Law & Justice Essay Structure

How to structure a law and justice essay in the A2 Law Unit 4 AQA exam

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  • Created by: Laura
  • Created on: 15-06-14 19:26

Define Law

  • Sir John Salmond: "a body of principles recognised by a country or community and applied by the state."
  • Binding
  • A system of rules
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Define Justice

  • Aristotle: Referring to individuals in their dealings with each other and to the state in making and enforcing laws
  • Lord Wright: The guiding principle of a judge in deciding cases is to do justice, that is justice according to the law, but still justice.
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Theoretical Standpoint 1: Aristotle (Distributive)

  • Hard work being rewarded
  • Creating fair distribution of wealth for those who earn it
  • Karl Marx = opposite of Aristotle (wealth being distributed equally)
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Theoretical Standpoint 1: Aristotle (Corrective)

  • Correction of a disturbance in the just distribution of wealth
  • When applying corrective justice, it is ensured that gains and losses of each party are equaled out so that the offender does not benefit from his wrong doing and the victim does not suffer loss
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Theoretical Standpoint 2: Thomas Aquinas

  • Is a natural law theorist like Aristotle
  • However, believes in a middle ground between Marx and Aristotle
  • Aquinas followed the principles of a natural law that believes in a "higher" being (God), that creates laws (morals)  that we follow, and believed that justice is achieved when things were allocated in due proportion.
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Theoretical Standpoint 3: Mill's Harm Principle

  • Devloped from Bentham's Utilitarianism idea that promotes the greatest happiness for the greatest number
  • Transformed the idea to protect the minority rather than the majority
  • Punishment was evil unless it brings public order and only then can it be justice
  • Bentham sought to create happiness for the majority and ignored the minority (known as the swine ethic)
  • Rawls: If slavery was considered to be a benefit of society, then the wellbeing of the slave-owners would outweigh the suffering of the slaves, therefore Utilitarianism would be forced to accept slavery
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Procedural Justice

  • Application of rules and procedures
  • E.g. Legal aid, which provides access to justice
  • Due to funding cuts, a utitarian approach to legal aid is being taken: only allocating it to those most in need, making access to justice harder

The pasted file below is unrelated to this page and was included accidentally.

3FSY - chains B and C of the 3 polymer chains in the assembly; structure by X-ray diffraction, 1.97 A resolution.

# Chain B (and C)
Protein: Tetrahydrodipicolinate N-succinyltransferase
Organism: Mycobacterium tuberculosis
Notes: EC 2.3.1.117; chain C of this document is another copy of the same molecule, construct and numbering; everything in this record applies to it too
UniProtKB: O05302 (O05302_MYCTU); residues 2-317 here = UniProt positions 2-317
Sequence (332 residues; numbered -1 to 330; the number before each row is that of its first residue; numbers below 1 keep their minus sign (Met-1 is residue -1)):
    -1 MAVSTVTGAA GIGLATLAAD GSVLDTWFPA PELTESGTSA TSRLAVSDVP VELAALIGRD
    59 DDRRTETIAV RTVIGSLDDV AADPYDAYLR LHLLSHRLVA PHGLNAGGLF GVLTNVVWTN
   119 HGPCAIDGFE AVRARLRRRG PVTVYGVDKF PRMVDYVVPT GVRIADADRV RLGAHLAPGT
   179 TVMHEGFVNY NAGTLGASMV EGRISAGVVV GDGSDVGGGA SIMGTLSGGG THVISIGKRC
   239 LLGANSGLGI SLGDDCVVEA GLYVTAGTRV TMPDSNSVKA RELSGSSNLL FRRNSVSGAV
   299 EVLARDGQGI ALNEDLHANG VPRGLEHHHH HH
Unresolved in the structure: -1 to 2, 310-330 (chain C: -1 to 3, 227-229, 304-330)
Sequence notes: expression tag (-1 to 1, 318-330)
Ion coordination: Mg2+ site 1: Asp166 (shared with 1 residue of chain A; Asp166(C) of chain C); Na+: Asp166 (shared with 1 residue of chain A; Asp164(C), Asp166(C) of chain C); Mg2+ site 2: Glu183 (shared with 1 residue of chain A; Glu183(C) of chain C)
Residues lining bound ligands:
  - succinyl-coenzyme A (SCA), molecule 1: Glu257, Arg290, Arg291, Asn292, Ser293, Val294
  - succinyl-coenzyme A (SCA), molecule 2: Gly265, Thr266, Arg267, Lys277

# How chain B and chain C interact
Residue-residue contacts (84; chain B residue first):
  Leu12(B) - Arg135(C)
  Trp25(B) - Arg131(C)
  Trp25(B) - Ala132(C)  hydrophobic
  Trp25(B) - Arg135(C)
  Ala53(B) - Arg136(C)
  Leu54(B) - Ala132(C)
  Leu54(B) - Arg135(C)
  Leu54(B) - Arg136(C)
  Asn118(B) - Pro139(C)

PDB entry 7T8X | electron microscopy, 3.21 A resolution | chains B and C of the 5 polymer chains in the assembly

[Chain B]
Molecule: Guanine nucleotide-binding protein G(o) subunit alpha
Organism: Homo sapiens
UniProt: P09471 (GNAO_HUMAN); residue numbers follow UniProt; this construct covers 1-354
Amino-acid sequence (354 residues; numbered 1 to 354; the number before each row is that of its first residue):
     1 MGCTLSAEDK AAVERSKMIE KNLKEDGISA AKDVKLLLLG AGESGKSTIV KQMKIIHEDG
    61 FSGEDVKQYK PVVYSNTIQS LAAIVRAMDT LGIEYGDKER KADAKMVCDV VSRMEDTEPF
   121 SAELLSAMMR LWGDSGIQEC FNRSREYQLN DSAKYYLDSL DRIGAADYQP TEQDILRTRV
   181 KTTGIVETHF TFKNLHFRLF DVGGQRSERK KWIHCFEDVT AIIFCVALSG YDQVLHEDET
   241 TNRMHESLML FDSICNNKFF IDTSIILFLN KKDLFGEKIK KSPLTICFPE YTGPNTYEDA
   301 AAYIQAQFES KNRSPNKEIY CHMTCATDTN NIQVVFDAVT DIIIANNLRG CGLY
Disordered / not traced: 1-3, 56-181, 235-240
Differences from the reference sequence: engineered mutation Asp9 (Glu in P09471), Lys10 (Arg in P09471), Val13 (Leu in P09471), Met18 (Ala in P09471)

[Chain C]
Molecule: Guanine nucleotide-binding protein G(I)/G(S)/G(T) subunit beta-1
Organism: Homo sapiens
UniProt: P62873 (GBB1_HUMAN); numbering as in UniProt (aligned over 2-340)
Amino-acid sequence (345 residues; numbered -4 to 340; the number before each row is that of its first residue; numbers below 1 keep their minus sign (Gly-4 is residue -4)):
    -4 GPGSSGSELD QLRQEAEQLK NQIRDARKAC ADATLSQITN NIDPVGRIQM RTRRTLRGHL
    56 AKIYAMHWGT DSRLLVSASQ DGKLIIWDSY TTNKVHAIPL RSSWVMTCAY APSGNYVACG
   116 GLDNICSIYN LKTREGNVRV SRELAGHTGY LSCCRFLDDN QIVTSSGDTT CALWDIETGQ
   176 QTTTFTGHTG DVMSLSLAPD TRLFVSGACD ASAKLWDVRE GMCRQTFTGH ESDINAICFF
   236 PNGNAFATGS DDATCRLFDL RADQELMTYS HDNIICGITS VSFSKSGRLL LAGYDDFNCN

• If we didn’t have access to legal aid only those with the money would be able to afford legal representation
  • Injustice between the upper and lower classes
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Miscarriages of Justice: Guildford Four

  • Convicting of bombing a pub
  • Detained for 15 years
  • Released because of a fault in the procedural justice during their trial
  • Never compensated for the fault
  • Lead to the establishment of Criminal Case Review Commission who aim to deal with suspected miscarriages of justice
  • Reviewing takes a long time
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Natural Justice

  • Trial has to be impartial and fair with no bias and no personal interest in the case
  • Pinochet's judge has a personal interest in the case
  • Trial by peers: allows a jury to decide guilt
  • Ponting = D was obviously guilty yet jury chose to find them not guilty
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Substantive Justice

  • "True" justice = facts of the law
  • Sentence structures reflect the seriousness of the crime and blameworthiness of D
  • S.18 OAPA (GBH with intent) will carry a heavier sentence than a S.20 (Intent or recklessness as to some harm) as the culpability differs
  • Like cases must be treated alike, however The Coroners & Justice Act 2009 recognises lower culpability in some cases
  • E.g. battered wives, such as Ahluwalia and Thornton where the new defence of loss of control takes into account the fact that although these women murdered their husbands, the law has some sympathy for their circumstances
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